Among women with metastatic, HER2-positive breast cancer, trastuzumab emtansine (T-DM1)—an investigational drug that combines Herceptin® (trastuzumab) and a chemotherapy drug—resulted in better progression-free survival than standard chemotherapy and Herceptin. The results of this Phase II clinical trial were presented at the 2011 European Multidisciplinary Cancer Congress.
Approximately 20-25% of breast cancers overexpress (make too much of) the HER2 protein. HER2-targeted therapies such as Herceptin have dramatically improved outcomes for women with HER2-positive breast cancer, but researchers continue to explore new approaches to treatment.
T-DM1 links Herceptin with a chemotherapy drug (DM1). T-DM1 delivers Herceptin and DM1 directly to HER2-positive cells, and limits exposure of the rest of the body to the chemotherapy.
To evaluate T-DM1 for the initial treatment of metastatic, HER2-positive breast cancer, researchers conducted a Phase II clinical trial among 137 women. Study participants were treated with either T-DM1 or Herceptin plus Taxotere® (docetaxel).
- Survival without cancer progression was 14.2 months among women in the T-DM1 group and 9.2 months among women in the Herceptin plus Taxotere group.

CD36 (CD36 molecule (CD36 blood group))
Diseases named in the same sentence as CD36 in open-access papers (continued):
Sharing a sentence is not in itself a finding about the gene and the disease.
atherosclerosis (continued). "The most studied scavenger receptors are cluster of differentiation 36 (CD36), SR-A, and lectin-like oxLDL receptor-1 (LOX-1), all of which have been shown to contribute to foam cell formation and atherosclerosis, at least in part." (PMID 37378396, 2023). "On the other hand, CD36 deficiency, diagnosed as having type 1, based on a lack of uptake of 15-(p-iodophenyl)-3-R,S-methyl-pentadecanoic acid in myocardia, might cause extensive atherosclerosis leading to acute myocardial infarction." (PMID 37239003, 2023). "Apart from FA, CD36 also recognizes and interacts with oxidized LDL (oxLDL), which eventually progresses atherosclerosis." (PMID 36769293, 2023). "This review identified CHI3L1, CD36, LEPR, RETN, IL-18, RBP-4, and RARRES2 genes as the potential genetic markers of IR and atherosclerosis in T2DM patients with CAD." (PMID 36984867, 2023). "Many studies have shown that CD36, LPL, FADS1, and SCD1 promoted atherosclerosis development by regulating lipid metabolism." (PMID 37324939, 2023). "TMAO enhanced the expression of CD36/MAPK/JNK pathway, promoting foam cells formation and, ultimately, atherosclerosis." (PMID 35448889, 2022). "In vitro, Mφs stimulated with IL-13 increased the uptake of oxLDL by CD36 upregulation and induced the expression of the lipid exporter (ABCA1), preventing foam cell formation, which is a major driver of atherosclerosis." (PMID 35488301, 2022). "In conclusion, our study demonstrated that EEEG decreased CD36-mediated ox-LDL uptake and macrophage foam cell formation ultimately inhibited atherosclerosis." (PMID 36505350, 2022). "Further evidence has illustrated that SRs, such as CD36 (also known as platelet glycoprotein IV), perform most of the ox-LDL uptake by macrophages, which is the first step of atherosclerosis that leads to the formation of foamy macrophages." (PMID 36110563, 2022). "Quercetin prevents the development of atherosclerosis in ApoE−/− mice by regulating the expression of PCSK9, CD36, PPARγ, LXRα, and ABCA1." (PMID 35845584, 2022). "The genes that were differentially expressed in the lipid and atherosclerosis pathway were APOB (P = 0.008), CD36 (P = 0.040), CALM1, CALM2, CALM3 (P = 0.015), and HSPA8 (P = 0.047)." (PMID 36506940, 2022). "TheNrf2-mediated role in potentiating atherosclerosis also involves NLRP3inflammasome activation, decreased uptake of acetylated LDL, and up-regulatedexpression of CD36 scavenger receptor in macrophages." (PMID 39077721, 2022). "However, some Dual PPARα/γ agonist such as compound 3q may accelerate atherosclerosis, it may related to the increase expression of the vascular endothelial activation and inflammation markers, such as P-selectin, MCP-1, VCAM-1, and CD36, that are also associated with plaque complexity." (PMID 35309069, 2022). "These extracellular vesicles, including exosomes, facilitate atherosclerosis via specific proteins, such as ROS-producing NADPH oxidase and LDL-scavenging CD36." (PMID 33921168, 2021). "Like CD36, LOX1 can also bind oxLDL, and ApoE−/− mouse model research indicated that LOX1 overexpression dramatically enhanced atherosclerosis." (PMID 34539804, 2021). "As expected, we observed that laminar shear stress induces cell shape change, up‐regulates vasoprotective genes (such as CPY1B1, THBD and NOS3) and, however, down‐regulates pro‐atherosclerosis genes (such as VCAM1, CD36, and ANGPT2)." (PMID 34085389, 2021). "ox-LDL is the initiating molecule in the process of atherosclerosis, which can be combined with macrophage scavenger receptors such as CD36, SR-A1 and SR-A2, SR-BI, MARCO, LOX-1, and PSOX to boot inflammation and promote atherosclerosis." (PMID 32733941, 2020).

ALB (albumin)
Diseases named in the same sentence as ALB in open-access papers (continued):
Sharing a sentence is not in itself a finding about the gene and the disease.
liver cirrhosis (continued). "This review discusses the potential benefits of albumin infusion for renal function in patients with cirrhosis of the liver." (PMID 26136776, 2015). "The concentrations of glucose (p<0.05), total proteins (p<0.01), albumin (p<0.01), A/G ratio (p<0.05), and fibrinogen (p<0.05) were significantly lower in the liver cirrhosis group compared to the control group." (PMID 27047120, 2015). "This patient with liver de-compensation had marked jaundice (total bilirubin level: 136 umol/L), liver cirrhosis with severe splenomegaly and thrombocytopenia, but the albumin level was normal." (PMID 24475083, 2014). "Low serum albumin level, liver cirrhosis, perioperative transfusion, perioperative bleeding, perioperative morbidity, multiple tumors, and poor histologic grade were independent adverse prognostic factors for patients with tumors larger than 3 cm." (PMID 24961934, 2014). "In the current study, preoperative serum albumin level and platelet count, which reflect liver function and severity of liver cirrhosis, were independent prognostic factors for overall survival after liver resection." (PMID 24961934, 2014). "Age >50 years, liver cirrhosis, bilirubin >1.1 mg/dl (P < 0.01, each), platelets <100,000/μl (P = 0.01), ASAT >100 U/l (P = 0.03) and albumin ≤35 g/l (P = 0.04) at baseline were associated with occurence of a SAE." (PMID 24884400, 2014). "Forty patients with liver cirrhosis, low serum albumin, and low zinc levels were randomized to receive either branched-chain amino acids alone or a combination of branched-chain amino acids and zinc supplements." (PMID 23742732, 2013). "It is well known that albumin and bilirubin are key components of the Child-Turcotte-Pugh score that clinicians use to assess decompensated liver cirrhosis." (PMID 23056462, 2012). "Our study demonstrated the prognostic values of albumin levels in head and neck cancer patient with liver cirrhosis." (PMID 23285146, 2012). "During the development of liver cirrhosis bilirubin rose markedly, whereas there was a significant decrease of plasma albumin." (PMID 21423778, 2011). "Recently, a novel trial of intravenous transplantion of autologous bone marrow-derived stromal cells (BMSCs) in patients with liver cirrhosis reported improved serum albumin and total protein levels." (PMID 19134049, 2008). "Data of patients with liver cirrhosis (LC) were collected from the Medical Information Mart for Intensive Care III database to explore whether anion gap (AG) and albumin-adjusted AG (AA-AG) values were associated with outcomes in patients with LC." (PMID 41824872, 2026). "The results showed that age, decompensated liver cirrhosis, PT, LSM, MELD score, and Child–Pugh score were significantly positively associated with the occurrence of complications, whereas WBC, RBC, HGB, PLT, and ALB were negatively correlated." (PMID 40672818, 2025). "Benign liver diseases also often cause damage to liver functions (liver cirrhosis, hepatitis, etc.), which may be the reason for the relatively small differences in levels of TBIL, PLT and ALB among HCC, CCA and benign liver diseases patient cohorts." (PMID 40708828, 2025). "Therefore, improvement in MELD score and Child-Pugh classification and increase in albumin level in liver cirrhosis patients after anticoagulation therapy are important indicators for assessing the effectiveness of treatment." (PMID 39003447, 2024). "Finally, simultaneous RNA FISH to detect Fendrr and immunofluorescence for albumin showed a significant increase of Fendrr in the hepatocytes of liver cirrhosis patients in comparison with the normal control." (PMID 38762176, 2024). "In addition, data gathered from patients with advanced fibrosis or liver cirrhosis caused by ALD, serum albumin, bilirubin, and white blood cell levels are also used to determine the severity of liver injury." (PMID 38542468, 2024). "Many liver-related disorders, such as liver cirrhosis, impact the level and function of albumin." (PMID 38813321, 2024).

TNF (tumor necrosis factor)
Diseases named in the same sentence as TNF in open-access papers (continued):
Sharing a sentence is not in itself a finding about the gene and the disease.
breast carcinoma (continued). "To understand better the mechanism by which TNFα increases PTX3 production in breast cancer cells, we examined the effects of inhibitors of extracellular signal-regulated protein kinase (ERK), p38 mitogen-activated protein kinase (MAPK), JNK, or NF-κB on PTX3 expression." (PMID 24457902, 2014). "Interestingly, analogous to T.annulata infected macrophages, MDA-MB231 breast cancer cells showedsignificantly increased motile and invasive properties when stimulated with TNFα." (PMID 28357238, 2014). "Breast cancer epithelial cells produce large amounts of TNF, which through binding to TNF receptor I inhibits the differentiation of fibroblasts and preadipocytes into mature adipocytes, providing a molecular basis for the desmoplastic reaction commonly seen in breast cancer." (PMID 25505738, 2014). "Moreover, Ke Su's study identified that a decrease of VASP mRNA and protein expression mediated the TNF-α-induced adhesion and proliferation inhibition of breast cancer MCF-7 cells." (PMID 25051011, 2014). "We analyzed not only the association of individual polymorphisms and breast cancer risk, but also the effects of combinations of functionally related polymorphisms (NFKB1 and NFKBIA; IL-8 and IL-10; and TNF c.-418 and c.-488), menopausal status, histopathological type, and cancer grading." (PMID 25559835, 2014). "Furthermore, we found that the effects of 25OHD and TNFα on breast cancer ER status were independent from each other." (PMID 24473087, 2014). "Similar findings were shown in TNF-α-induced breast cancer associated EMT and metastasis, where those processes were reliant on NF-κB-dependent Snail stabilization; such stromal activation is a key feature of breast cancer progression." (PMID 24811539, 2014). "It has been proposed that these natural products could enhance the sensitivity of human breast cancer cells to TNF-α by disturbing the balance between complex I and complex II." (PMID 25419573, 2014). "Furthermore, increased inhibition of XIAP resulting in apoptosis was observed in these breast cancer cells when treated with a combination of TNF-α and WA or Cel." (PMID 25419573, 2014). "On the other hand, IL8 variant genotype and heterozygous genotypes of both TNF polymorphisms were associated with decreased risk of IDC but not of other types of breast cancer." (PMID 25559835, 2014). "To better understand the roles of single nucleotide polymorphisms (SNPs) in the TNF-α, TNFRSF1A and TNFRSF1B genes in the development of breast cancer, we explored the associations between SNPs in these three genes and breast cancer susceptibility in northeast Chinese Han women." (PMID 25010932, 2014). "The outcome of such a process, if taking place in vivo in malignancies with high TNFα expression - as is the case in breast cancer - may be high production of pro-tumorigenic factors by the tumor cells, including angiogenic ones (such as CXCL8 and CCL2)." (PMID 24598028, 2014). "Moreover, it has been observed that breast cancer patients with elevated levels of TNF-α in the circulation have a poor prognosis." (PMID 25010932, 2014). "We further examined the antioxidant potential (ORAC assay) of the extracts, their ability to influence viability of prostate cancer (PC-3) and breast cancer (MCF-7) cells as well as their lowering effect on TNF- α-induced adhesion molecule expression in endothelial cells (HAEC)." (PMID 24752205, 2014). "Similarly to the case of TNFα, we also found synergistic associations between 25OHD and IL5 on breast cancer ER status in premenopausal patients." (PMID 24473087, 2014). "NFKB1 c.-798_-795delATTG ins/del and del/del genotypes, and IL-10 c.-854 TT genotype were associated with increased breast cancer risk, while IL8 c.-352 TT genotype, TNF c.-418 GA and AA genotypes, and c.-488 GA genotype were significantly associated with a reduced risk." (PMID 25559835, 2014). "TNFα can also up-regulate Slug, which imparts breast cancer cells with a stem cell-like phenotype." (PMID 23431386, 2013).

- In addition to delaying cancer progression, T-DM1 was also better tolerated by patients. Discontinuation of treatment due to side effects occurred in 7.2% of women in the T-DM1 group and 28.8% of women in the Herceptin plus Taxotere group.
These results suggest that T-DM1 may be safe and effective for the treatment of advanced, HER2-positive breast cancer. Results from ongoing Phase III trials will provide additional information about this drug.
Reference: Hurvitz S, Dirix L, Kocsis J et al. Trastuzumab emtansine (T-DM1) vs trastuzumab plus docetaxel (H+T) in previously untreated HER2-positive metastatic breast cancer (MBC): primary results of a randomized, multicenter, open-label phase II study (TDM4450g/BO21976). Presented at the 2011 European Multidisciplinary Cancer Conference. Stockholm, Sweden. September 23-27, 2011. Abstract 5001.
Posted October 5, 2011